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Rebuilding Tattnall Square

Each month, City Parks Alliance names one “Frontline Park” as a standout example of urban park excellence, innovation and stewardship from across the country. The program identifies city parks that find innovative ways to meet the unique challenges faced as a result of shrinking municipal budgets, land use pressures and urban neighborhood decay. In recognition of its innovative practices in partnerships and neighborhood engagement, Tattnall Square Park has been named a Frontline Park.

“Month after month we’ve looked to the Frontline Parks highlighted on the City Parks Alliance website for best practices for non-profit park groups,” said Friends of Tattnall Square Park Board Chair Andrew Silver. “We’ve posted links to these inspirational stories on our own social media and sent them to city officials so they could better understand our national models, and to encourage the city to see our public private park organization as a long term partnership. To join the ranks of these remarkable nationally recognized park models is a powerful acknowledgement of the thousands of hours of volunteer labor and the hundreds of thousands of dollars of investment we’ve brought to this diverse and historic park.  We’re thrilled to be part of the 21st century movement to cherish, restore, and reinvigorate our public parks.”   Continue reading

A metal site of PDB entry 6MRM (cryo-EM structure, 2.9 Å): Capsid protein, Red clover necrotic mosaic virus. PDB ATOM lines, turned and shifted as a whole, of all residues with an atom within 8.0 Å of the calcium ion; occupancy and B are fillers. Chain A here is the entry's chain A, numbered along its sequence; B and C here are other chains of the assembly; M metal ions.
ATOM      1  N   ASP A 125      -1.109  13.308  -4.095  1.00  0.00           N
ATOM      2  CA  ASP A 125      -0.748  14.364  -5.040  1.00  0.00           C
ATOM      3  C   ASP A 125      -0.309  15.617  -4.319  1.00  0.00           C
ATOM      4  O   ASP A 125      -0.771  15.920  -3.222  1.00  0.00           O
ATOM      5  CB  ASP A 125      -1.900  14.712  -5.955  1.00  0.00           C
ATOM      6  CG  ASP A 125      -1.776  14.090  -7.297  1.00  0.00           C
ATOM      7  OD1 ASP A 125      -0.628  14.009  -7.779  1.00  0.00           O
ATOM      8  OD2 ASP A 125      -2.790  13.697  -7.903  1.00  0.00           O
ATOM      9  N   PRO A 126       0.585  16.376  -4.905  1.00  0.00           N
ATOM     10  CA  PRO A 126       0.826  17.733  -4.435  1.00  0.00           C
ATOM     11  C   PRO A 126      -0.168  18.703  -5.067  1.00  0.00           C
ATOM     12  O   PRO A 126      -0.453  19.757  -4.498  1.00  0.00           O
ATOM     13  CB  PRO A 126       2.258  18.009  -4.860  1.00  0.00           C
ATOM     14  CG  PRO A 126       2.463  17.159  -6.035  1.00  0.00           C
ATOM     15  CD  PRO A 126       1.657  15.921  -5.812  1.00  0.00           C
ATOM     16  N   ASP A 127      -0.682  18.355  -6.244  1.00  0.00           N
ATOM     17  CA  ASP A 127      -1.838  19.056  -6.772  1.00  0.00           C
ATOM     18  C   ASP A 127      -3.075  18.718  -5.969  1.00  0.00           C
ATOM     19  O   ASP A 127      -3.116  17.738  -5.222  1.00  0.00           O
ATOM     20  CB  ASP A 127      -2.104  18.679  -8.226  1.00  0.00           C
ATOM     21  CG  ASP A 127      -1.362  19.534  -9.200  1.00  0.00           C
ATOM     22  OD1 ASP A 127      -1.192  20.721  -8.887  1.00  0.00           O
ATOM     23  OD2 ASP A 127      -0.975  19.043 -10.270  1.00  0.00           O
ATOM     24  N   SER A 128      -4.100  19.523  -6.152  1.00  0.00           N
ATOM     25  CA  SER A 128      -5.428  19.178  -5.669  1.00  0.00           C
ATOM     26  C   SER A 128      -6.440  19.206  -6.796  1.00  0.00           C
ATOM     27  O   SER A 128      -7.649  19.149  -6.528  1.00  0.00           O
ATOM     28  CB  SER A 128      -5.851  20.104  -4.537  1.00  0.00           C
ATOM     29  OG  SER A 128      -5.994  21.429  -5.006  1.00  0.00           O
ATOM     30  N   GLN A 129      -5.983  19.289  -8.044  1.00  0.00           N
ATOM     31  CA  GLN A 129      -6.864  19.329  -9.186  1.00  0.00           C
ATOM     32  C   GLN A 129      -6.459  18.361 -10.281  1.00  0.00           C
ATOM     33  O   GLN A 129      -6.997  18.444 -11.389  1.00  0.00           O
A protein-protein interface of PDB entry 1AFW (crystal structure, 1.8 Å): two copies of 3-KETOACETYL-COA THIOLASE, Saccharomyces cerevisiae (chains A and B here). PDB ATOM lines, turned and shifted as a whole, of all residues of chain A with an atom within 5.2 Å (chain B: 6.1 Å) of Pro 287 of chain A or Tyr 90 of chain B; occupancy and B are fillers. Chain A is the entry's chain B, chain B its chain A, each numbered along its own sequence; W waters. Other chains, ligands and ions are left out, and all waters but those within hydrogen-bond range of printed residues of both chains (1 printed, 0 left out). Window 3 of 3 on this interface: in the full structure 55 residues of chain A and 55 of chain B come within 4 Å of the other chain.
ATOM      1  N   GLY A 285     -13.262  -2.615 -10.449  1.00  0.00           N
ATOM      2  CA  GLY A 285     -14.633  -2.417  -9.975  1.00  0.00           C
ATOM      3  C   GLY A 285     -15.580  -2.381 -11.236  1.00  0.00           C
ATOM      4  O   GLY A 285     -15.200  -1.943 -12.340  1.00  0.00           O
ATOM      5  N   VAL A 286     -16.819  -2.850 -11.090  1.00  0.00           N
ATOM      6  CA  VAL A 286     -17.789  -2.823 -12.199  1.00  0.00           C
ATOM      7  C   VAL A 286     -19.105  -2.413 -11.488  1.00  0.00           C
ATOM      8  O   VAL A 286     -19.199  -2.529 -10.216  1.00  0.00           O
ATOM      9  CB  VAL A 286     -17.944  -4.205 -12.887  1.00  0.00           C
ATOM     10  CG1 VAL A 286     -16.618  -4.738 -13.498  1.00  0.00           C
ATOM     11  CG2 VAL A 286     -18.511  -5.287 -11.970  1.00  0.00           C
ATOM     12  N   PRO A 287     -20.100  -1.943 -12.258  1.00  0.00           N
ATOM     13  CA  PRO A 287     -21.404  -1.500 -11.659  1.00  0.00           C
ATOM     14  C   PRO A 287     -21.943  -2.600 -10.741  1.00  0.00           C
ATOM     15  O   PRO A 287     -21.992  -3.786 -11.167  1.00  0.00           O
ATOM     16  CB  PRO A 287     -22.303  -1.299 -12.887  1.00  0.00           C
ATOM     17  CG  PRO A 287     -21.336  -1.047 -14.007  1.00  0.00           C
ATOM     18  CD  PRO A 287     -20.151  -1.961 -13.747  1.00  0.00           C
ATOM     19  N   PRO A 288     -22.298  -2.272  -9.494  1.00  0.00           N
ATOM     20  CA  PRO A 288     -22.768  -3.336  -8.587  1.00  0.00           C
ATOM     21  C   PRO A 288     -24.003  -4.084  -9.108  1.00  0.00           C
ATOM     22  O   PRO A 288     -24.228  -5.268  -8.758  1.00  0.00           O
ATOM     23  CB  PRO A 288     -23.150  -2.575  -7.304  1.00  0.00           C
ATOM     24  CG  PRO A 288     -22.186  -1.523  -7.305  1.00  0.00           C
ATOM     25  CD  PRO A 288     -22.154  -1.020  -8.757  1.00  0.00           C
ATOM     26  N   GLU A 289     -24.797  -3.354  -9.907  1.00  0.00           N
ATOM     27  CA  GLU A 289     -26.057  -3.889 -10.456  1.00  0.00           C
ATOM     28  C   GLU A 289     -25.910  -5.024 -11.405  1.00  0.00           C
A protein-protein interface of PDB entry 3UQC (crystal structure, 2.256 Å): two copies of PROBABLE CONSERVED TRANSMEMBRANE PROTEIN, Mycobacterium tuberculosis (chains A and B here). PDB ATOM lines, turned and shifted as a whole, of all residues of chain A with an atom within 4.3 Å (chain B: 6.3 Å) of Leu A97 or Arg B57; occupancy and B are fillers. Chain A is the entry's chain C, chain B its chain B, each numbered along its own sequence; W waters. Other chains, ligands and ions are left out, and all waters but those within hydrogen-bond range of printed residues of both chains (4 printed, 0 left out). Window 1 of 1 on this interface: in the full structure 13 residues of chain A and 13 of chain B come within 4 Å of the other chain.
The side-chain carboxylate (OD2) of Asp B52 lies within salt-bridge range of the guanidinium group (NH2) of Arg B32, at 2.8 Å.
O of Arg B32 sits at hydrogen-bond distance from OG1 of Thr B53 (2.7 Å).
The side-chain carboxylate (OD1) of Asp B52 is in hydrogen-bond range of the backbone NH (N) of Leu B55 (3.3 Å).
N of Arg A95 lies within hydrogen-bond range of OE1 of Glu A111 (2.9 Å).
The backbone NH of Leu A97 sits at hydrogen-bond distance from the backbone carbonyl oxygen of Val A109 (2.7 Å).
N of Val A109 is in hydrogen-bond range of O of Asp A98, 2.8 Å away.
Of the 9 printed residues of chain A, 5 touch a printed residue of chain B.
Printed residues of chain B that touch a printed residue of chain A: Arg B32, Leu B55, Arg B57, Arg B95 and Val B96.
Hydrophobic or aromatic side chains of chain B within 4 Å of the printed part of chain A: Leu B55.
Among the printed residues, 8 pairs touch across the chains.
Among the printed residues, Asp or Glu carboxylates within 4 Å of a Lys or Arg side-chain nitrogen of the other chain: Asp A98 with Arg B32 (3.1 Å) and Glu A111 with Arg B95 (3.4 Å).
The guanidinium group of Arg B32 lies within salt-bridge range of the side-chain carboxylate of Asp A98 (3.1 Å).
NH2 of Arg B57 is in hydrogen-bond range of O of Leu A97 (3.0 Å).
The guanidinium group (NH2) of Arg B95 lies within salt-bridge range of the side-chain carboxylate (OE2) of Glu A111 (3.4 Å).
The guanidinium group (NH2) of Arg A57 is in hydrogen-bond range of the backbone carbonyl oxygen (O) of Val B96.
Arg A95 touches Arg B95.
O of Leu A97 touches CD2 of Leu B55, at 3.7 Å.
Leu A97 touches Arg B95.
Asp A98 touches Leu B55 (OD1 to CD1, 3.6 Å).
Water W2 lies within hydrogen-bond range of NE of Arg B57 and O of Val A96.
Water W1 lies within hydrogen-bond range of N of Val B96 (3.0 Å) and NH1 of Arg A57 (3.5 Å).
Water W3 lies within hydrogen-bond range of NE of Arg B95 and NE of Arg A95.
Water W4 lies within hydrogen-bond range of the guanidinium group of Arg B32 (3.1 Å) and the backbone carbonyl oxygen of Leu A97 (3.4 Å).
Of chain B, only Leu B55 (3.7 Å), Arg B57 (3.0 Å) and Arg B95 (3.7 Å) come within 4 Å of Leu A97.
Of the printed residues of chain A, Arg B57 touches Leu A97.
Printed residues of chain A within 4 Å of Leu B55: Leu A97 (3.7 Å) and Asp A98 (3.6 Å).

The Biggest Little Park in Los Angeles

Each month, City Parks Alliance names one “Frontline Park” as a standout example of urban park excellence, innovation and stewardship from across the country. The program identifies city parks that find innovative ways to meet the unique challenges faced as a result of shrinking municipal budgets, land use pressures and urban neighborhood decay. In recognition of its innovative practices in partnerships and community engagement, El Sereno Arroyo Playground has been named a Frontline Park.